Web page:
From The Mayor's Desk ...
There's nothing like spending the Fourth of July in New York City and watching the dazzling fireworks displays over our harbor. And last week, as we commemorated the birth of our nation, we also celebrated the rebirth of Lower Manhattan with two exciting developments: the opening of the first section of the West Street Promenade and the launch of a national ad campaign for the World Trade Center Memorial Foundation.
The opening of the southern portion of the West Street promenade represented a significant milestone in our effort to revitalize Lower Manhattan. Once a simple highway, the promenade - when fully completed - will be a space to rival the great boulevards of Europe. Lined with majestic oak trees, flowers, and benches, this stretch of West Street will function as a thoroughfare for pedestrians and cyclists, as well as a destination for visitors and an inviting green space for residents.
When the northern section of the promenade is completed in 2009, West Street will be a stunning gateway to Lower Manhattan, providing access to Battery Park City and the World Trade Center Memorial.
Just last week, the World Trade Center Memorial Foundation renewed efforts to raise funds for a memorial that is worthy of the loss we faced on 9/11 with the launch of a new national ad campaign. The TV, print, and radio spots carry a simple, yet powerful message: It's time. And it is time, time for all New Yorkers and all Americans to step up and get involved, just as we've done for our nation's other great memorials.
This is an exciting era for our city and for Lower Manhattan. Back in early 2002, when the streets around the World Trade Center site were still closed to traffic, nobody could have imagined how quickly Lower Manhattan would come back to life. But at the end of that year, we outlined a bold new vision for the neighborhood - and committed ourselves not just to rebuilding, but to transforming Downtown into a vibrant community for the future.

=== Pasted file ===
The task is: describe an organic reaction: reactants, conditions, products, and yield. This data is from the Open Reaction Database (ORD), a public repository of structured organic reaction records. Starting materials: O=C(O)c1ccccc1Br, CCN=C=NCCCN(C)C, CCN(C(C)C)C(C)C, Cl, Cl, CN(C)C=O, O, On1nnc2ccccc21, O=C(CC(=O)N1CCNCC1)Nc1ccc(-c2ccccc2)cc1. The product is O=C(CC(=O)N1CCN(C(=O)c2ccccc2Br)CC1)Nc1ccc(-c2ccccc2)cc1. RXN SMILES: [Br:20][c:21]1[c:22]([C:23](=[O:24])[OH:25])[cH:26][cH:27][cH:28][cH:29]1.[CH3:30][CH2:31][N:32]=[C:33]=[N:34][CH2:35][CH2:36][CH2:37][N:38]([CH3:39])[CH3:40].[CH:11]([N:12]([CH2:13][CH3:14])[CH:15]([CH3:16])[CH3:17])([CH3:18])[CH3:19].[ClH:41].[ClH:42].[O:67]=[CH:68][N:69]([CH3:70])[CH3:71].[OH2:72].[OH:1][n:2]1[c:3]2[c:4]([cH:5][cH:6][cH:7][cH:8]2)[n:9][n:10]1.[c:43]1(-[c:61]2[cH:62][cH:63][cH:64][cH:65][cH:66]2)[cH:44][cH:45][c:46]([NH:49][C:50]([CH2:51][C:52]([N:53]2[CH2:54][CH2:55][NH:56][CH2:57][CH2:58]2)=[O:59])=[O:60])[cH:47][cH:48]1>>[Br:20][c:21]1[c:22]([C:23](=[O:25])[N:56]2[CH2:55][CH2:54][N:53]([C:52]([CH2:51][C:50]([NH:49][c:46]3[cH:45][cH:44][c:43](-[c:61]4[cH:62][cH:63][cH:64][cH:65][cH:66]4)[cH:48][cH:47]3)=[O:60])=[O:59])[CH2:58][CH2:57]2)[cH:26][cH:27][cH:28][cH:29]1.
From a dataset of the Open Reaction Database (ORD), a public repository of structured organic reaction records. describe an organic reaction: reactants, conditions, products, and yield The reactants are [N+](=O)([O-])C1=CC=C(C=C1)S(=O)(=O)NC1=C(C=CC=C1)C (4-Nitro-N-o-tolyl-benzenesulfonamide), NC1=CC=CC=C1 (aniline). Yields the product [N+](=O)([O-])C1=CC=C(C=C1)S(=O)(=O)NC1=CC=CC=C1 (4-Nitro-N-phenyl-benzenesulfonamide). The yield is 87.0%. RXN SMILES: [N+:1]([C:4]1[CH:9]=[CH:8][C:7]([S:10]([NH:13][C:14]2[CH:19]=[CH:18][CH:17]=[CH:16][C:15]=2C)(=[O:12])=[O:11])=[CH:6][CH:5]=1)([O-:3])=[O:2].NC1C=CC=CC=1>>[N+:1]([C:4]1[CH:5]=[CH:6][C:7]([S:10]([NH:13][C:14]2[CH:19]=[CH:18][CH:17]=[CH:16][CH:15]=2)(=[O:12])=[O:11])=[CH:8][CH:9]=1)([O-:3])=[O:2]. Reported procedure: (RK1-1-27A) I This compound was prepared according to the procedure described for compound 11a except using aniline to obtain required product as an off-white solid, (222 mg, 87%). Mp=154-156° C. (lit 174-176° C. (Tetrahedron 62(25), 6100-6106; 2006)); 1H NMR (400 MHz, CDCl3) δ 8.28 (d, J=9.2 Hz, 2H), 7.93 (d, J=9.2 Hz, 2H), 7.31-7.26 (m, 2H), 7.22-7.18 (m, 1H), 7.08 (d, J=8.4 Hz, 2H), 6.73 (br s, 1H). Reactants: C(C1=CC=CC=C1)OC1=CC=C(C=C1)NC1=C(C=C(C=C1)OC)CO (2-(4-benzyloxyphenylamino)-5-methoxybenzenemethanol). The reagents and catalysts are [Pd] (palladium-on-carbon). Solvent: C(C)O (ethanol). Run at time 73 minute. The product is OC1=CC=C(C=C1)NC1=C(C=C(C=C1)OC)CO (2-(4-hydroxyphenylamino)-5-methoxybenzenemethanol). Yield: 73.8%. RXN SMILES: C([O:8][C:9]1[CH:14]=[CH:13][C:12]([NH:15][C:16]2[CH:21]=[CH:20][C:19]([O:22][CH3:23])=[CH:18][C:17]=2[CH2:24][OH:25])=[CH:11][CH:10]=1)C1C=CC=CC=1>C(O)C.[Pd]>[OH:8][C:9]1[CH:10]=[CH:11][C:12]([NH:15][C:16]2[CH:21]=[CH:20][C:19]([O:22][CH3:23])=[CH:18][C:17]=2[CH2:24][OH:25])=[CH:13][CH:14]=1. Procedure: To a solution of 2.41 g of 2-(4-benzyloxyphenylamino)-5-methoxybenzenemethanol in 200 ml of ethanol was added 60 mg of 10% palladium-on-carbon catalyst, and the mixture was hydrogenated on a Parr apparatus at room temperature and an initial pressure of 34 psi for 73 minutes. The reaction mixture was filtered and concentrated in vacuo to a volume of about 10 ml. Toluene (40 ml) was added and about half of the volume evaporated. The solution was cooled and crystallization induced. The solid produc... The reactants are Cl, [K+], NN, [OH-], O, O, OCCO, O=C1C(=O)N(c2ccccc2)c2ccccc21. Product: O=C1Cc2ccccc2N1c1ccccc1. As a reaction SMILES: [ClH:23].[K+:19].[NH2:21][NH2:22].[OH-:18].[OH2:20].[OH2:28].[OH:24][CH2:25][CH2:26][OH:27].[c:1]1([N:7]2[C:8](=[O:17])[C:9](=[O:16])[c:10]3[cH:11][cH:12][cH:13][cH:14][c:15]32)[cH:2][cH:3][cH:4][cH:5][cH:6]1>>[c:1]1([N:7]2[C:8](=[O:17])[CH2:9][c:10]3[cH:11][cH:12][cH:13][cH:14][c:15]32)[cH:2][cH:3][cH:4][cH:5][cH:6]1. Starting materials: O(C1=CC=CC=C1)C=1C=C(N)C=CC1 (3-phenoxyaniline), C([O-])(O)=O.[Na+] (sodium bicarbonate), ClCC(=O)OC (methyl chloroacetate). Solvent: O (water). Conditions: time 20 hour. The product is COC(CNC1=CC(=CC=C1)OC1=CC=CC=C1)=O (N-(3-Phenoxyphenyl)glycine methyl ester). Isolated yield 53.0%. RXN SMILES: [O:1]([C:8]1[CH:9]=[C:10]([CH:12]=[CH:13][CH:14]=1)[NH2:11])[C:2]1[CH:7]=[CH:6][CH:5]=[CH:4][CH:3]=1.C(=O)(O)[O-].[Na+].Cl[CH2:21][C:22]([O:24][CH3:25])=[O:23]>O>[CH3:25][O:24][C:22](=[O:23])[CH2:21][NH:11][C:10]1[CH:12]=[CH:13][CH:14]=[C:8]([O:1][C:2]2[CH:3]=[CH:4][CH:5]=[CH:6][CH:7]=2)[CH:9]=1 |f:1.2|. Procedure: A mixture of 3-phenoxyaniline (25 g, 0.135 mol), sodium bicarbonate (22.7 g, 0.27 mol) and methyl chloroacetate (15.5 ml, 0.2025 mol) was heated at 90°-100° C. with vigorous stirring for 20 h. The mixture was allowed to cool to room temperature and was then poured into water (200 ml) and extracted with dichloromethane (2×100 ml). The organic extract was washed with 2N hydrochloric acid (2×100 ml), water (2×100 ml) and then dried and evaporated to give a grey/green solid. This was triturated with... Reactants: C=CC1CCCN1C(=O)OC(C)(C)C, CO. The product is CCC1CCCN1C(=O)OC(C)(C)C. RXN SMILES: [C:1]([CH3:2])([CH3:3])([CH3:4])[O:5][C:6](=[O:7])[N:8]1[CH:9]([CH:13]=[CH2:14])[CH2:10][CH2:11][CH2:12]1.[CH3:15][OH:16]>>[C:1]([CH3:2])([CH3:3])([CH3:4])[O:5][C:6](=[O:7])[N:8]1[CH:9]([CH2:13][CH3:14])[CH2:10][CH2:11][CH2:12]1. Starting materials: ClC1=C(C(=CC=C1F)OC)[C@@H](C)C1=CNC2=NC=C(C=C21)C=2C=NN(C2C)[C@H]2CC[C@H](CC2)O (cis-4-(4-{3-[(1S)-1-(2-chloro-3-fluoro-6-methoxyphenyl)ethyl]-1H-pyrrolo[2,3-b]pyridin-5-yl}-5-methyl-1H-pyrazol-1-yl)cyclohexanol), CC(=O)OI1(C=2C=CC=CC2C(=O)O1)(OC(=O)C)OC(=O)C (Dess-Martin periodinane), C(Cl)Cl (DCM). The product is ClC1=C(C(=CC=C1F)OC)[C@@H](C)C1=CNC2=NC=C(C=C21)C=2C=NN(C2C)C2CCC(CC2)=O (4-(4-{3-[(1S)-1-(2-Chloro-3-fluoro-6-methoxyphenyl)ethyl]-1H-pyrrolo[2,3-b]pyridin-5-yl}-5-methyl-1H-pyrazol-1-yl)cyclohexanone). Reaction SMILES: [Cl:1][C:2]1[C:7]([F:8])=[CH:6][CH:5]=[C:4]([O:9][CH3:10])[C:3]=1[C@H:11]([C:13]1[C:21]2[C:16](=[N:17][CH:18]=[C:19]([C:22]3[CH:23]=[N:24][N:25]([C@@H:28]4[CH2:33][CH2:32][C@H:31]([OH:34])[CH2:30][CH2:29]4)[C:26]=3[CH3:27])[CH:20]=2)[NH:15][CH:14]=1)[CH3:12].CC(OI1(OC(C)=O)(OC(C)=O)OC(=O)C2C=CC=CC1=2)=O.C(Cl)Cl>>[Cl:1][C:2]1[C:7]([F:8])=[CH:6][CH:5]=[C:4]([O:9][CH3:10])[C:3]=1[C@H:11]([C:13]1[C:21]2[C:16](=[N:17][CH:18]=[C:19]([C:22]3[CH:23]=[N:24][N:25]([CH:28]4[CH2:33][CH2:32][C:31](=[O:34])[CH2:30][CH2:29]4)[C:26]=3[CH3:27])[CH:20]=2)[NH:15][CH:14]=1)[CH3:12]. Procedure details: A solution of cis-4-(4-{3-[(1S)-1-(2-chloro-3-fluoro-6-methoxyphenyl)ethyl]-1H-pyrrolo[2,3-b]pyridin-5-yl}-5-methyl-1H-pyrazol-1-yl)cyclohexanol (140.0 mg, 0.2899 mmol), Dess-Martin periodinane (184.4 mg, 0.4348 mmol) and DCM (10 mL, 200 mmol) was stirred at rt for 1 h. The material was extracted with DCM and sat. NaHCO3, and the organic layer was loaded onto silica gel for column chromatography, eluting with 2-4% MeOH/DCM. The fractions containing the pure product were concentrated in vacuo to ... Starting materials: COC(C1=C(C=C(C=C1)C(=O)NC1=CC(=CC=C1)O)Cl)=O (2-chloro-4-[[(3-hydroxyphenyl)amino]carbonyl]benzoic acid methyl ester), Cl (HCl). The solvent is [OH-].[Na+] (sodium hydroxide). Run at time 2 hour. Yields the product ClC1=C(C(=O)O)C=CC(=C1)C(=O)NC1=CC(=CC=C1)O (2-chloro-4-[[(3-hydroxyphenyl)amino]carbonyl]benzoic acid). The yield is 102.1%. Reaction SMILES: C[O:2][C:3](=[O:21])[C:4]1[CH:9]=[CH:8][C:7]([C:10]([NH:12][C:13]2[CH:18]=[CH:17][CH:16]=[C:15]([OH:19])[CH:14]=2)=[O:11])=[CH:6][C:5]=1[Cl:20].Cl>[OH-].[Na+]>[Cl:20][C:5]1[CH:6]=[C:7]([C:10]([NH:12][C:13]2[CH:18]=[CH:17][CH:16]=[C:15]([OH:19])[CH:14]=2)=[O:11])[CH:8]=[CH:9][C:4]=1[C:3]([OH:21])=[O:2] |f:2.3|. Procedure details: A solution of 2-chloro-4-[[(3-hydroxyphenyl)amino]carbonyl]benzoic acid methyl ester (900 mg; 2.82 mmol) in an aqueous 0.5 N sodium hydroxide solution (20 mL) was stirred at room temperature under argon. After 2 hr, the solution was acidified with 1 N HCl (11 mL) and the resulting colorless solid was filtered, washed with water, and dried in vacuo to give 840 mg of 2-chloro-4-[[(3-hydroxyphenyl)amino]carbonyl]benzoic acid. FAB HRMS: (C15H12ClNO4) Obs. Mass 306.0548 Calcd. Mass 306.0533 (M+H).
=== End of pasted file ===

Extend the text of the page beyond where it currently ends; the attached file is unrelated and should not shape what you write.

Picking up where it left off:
And today, we're seeing signs of that transformation throughout the neighborhood. The area's residential population is increasing at a record rate, and major companies like Goldman Sachs and BearingPoint Inc. are moving their operations downtown. Work is moving forward on the new Fulton Transit Station, and just last year, we opened the new Whitehall Ferry Terminal.
Now, New Yorkers who want to track Lower Manhattan's progress can do so more easily thanks to a new campaign called "This is 2010. It's Happening Now." The campaign uses colorful street signs and banners to give status updates on construction projects throughout Lower Manhattan, and includes an animated virtual tour of how the neighborhood will look in 2010. The video, along with ongoing updates, is available at the redesigned, user-friendly Web site: www.lowermanhattan.info.
Just a few years from now, Lower Manhattan will be home to new office and apartment buildings and new schools and parks. The northern portion of the West Street Promenade will be complete. And, we'll have a memorial that truly articulates the absence 9/11 left in our hearts and city.
Until then, we must work together to continue transforming Lower Manhattan into a community that reflects our city's spirit, and our unshakable hope in its future.